Truly Frustrating: Truthbox has a post up with extensive images depicting overlays on Google Earth pinpointing poppy fields in Afghanistan and Colombia, but then doesn’t provide the files themselves so that we can have a go. Google Earth is interactive, people — it’s not a movie prop. [Update 2006-08-22: KML files are now added (see comments).]
In the Netherlands, Groningen city council members belonging to the Dutch liberal party VVD are demanding that Google Earth depict high resolution images of their town. “Every corner of the world is visible, and yet Groningen is still a grey smudge and that just not allowed,” says the local VVD leader. He feels the city council should make existing digital imagery available to Google ASAP. His reasoning: It’s a way for hotels and camping grounds to present themselves to a wider public very cheaply.
InformationWeek reports on Strong Angel III, a major disaster response exercise taking place in San Diego this week. Among the many tools at the disposal of first responders:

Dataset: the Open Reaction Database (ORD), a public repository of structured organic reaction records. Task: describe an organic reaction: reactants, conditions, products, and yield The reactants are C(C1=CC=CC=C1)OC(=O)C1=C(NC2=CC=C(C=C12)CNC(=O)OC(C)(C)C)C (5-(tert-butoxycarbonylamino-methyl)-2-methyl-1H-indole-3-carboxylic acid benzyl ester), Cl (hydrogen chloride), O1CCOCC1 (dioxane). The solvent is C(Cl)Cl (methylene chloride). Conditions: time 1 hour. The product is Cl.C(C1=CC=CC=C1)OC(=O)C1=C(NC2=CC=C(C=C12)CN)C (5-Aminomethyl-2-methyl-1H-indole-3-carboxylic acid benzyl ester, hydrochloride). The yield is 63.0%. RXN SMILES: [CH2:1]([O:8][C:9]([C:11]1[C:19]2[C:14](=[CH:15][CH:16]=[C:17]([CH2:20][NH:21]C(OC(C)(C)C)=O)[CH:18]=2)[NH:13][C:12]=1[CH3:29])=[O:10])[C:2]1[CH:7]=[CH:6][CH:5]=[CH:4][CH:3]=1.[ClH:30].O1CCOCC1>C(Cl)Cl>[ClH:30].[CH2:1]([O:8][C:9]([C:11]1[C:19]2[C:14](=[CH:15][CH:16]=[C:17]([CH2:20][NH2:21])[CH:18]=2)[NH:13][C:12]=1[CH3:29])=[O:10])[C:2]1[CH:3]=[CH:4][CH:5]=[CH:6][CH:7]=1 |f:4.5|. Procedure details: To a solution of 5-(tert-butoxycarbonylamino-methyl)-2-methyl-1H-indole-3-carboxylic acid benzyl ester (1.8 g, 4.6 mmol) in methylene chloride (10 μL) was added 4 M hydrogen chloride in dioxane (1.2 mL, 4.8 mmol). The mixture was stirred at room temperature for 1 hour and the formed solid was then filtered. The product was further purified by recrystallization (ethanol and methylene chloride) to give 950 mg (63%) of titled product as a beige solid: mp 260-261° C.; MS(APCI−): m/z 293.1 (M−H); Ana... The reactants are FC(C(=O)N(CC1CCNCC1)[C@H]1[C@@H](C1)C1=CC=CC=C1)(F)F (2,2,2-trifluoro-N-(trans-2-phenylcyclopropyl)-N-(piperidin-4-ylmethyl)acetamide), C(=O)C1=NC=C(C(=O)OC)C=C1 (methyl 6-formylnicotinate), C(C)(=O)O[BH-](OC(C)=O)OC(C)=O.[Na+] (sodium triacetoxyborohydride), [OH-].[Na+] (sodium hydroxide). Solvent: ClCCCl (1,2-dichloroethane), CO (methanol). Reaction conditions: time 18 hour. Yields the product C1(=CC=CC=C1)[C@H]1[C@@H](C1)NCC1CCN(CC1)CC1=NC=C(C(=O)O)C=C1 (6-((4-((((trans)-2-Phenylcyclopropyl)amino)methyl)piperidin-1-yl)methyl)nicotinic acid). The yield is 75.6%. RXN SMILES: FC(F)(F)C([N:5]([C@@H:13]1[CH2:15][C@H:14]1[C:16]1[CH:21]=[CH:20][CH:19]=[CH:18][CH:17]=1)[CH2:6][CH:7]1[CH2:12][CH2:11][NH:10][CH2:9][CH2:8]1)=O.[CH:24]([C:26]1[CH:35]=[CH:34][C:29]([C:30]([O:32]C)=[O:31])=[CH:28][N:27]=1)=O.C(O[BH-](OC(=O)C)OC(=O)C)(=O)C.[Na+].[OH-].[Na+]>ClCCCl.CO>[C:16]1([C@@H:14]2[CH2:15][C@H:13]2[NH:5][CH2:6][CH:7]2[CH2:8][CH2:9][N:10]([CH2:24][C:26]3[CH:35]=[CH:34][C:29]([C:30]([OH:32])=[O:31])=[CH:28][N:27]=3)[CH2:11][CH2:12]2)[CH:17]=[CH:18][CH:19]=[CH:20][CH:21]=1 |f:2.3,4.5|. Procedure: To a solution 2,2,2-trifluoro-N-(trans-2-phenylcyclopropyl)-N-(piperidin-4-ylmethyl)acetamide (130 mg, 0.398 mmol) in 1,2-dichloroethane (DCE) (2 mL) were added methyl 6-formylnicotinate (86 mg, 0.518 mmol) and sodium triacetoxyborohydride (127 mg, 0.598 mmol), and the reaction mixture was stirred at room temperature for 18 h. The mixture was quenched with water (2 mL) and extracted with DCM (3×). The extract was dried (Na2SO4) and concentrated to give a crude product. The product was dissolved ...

A disaster scene mash-up based on the open source Sahana disaster management software, created by Sri Lankan programmer Chamindra de Silva. Sahana can be used to establish missing person registries, coordinate relief efforts among groups, request support, and keep track of victims in shelters. The combination of Google Earth with Sahana will create a detailed visual image of a disaster area. Google plans to work with Microsoft to ensure that the modified Sahana works with Microsoft’s Virtual Earth service.
Notes on the political, social and scientific impact of networked digital maps and geospatial imagery, with a special focus on Google Earth.